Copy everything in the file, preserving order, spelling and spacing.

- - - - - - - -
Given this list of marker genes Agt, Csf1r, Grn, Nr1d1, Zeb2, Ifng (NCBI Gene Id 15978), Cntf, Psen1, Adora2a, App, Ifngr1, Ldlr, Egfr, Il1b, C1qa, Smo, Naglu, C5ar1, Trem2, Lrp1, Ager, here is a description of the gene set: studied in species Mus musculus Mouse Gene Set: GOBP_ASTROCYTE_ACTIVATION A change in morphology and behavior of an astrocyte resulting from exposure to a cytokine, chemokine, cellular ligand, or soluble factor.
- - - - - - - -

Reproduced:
Given this list of marker genes Agt, Csf1r, Grn, Nr1d1, Zeb2, Ifng (NCBI Gene Id 15978), Cntf, Psen1, Adora2a, App, Ifngr1, Ldlr, Egfr, Il1b, C1qa, Smo, Naglu, C5ar1, Trem2, Lrp1, Ager, here is a description of the gene set: studied in species Mus musculus Mouse Gene Set: GOBP_ASTROCYTE_ACTIVATION A change in morphology and behavior of an astrocyte resulting from exposure to a cytokine, chemokine, cellular ligand, or soluble factor.